I’m really into space-related music. Whether it’s actual ambient space music, space rock, space-themed ambidjent, post-rock, it doesn’t matter – I’m something of a sucker for all of these. What I tend to omit is the much heavier and darker side of this, and that’s mostly because there aren’t so many great bands in that direction (or I might be looking in the wrong places). LLNN dropped on my radar out of nowhere and brought me a series of delights and surprises in this sense. The Danish post-metallers will be releasing a new album, their fourth one, ominously titled Unmaker, via Pelagic Records. If you’re familiar with their previous material, you basically know what to expect.
Unmaker is every bit as promising as the single(s) may allude to, and every bit as good as we all expected it to be. The general vibe of the record could probably be best described as gratuitously claustrophobic, as if strangled by some doomsday machine, as well as incessantly apocalyptic and unmeasurably massive. Unmaker has an energy larger than life that feels like it could kick a hole clean through a planet and just blow things to smithereens on a galactic scale. I can definitely see this as the soundtrack to some cosmic sci-fi horror movie, as all the key elements are there.
It’s a megalithic display of power from top to bottom, and I’m really not exaggerating. From the very first moment down to the last, it just rams at you with the force of a thousand suns, imploding and exploding simultaneously – with the obvious exception of “Ressurection”, which ends the album on an oddly satisfying and uncharacteristic note. Overall, it’s a kind of consistency that can easily fall into being linear, at least on paper. Rest assured, the album manages to steer clear of that skillfully. While the variety may not be immediately visible, it definitely starts to shine on subsequent listens, so if you’re not immediately sold, give it a little time to settle in. It’s a very dense and hard hitting affair, and it may also need the right mood to be approached as well.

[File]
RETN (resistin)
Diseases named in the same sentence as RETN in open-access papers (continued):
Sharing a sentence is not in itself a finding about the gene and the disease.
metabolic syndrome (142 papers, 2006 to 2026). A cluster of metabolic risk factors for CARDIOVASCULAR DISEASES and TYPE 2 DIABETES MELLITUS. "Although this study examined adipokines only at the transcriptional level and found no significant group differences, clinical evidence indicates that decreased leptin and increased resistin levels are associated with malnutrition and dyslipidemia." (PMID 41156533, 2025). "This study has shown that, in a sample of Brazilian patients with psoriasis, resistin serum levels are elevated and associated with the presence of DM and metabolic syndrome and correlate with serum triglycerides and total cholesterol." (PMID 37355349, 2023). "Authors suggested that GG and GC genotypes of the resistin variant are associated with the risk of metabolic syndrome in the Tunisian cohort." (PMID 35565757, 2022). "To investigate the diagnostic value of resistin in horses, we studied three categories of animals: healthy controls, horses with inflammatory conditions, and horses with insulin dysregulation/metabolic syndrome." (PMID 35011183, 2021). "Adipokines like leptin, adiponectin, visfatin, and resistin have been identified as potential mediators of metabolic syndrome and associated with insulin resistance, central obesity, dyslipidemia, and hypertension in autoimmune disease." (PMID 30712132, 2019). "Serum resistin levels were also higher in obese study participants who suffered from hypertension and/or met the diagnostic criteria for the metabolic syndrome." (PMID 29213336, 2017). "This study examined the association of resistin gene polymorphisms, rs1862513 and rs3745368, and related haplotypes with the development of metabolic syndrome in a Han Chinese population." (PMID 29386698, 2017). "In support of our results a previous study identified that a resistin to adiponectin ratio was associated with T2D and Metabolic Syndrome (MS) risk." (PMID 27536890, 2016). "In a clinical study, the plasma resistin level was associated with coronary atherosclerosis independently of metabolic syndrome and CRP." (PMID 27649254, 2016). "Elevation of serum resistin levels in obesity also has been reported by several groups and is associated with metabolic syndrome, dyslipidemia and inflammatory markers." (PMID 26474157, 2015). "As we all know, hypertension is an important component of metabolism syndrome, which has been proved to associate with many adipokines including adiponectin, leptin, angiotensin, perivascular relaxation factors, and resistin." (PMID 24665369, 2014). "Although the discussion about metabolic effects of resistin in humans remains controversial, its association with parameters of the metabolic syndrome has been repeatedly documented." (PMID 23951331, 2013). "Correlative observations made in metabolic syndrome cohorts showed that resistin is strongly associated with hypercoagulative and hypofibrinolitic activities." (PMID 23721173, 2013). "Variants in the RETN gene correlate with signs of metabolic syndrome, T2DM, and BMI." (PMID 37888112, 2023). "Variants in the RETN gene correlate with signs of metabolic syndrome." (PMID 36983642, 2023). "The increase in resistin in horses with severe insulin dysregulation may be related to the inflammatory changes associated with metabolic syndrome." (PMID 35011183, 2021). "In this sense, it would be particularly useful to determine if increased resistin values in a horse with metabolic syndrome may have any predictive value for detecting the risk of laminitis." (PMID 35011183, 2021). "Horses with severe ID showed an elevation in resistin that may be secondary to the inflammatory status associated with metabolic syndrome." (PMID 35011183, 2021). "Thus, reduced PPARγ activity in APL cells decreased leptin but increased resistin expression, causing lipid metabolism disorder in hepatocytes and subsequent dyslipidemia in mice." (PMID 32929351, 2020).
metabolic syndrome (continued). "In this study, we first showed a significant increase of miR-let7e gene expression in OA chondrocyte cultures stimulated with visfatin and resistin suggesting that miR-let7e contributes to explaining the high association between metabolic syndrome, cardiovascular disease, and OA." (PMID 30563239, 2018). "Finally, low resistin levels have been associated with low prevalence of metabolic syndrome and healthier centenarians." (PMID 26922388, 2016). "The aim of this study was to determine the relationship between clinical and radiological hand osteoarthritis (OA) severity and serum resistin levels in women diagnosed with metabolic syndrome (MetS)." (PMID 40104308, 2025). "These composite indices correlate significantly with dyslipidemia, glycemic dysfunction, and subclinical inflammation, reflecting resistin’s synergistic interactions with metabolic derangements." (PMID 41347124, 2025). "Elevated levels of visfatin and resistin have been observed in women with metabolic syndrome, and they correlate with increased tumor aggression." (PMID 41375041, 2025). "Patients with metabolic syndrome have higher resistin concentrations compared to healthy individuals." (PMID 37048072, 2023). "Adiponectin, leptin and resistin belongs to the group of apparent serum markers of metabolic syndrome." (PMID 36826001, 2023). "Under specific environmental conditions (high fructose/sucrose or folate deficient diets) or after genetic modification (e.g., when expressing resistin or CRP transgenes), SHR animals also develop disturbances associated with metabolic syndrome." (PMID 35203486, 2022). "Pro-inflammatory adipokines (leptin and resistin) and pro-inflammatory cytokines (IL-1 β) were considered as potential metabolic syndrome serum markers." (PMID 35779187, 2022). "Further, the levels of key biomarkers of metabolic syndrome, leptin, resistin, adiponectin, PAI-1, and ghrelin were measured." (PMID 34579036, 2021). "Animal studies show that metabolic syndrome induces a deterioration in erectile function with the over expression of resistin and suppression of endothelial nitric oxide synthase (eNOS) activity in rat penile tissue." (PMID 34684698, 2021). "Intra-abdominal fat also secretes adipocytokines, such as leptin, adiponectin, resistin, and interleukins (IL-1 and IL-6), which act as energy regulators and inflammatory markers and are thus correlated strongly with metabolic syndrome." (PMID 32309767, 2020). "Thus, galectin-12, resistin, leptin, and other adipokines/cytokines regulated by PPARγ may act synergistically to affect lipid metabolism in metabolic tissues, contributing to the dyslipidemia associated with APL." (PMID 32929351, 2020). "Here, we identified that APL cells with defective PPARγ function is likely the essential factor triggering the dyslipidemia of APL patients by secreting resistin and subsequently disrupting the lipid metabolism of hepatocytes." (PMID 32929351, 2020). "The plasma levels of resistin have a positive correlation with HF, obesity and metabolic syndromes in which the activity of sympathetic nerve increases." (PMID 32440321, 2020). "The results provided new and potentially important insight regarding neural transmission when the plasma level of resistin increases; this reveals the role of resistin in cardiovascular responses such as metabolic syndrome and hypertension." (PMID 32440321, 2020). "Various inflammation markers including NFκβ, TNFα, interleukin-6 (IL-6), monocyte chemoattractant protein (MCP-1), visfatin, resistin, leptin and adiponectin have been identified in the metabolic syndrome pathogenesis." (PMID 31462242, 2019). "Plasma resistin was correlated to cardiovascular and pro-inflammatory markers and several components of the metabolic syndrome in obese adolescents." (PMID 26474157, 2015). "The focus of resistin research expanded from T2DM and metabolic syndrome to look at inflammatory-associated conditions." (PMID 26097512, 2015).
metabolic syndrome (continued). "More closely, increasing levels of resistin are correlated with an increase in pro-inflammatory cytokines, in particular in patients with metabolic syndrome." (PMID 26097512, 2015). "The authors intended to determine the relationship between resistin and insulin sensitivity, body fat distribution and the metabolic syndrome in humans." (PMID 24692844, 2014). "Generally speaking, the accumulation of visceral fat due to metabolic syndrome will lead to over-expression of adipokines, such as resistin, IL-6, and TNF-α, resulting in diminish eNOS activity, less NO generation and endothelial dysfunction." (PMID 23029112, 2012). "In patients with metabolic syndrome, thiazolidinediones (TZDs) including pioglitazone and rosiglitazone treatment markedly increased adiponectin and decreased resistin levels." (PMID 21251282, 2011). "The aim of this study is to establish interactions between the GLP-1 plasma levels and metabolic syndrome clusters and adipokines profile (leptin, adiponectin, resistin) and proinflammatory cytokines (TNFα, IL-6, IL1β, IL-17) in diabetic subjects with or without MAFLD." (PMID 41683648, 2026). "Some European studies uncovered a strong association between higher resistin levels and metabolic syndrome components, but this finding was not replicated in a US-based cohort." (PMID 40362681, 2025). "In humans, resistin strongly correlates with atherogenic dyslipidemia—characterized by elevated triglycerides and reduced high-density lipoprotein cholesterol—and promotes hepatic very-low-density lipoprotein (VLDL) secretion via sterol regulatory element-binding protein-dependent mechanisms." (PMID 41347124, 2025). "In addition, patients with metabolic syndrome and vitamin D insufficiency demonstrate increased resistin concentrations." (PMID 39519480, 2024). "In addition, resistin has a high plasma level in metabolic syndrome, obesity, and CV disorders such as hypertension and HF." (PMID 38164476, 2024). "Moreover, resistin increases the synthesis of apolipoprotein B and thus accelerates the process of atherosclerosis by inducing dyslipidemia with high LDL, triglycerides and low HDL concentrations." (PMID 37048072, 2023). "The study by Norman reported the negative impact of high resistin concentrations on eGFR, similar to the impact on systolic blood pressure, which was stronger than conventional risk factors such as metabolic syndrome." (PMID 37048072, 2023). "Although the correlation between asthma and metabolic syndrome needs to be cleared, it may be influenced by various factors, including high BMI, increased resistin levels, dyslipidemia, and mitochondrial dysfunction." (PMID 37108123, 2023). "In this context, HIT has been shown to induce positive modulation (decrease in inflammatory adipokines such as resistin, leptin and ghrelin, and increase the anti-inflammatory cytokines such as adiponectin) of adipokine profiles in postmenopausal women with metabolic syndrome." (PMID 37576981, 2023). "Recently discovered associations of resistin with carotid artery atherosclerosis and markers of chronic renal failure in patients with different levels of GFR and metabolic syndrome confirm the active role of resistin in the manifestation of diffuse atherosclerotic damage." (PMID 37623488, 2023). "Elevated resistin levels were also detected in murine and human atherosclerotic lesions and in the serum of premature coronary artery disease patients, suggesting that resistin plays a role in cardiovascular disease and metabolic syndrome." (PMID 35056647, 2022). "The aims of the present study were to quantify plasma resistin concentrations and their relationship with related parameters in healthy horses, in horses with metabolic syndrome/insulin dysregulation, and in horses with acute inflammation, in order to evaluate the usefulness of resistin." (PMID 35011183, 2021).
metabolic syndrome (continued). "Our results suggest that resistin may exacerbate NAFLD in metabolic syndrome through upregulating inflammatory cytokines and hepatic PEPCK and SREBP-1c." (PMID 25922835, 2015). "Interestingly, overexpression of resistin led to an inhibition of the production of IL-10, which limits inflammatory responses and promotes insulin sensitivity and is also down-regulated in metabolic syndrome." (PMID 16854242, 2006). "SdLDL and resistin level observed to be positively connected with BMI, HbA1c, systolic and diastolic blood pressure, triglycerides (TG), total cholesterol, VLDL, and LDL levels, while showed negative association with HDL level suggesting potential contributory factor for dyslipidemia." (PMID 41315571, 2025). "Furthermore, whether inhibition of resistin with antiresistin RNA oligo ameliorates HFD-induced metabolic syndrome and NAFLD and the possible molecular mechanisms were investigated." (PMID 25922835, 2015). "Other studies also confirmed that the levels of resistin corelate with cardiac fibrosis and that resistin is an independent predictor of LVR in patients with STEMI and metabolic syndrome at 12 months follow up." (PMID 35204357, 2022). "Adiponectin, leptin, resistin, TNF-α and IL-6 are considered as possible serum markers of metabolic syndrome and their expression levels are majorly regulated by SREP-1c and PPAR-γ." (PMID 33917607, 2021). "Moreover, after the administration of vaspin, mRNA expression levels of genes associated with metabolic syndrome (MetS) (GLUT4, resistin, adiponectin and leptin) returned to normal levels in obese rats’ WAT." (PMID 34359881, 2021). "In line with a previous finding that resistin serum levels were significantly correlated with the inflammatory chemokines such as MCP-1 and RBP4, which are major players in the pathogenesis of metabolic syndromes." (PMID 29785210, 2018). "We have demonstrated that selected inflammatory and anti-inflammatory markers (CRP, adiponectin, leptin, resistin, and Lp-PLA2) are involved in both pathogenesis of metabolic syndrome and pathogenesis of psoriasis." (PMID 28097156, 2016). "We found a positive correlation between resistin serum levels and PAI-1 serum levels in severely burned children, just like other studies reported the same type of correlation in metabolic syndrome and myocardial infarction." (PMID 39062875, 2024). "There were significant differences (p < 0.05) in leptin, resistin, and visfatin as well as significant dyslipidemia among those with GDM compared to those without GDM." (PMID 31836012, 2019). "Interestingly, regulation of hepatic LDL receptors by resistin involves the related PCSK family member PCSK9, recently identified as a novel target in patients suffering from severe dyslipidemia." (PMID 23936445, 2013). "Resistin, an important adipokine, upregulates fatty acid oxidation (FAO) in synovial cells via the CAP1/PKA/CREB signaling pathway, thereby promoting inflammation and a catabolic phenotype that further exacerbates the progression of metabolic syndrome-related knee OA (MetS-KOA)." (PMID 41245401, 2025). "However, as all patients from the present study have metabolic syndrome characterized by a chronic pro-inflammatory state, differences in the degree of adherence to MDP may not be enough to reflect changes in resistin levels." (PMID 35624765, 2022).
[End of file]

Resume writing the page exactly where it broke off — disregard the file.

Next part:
Everything seems perfectly knit together. The riffwork is immense and on point; these are the kind of fat and bass-drenched riffs your parents warned you to stay away from, because they were clearly afraid of what they can’t comprehend. They are also quite groovy, so we’re not only looking at something that slams you to the floor. They will leave you headbanging long after the album stopped playing. The leads are hauntingly mesmerizing, to say the least. Their eerie and dissonant nature is coupled very well with the surrounding context and their otherworldly textures complement the tunes in a way I honestly didn’t ever even dream of. I’m impressed how they can sound so evil and glorious at the same time.
The vocal delivery just further capitalizes on the punch we get from the unfurling sonic madness. It’s frantic, savage, visceral, and raw to a degree that feels gut-wrenching. I fucking love it, and I honestly can’t imagine any other way it could’ve been done. It’s a match made in heaven for sure. Obviously the production is perfect too. I’m not even going to waste metaphors or descriptors to accent this. The album just sounds perfect for what it wants to be and what it ultimately is, so I really can’t add anything relevant to that end – at least not in this case.
Are there any stones left unturned? I don’t think it matters, since Unmaker turned all of them into dust. LLNN‘s demolishing sonic output will definitely make the end of the year lists. I wholeheartedly recommend this to anyone looking for some genuinely heavy stuff, because this isn’t something that feigns being heavy, this is something that will cave your fucking head in.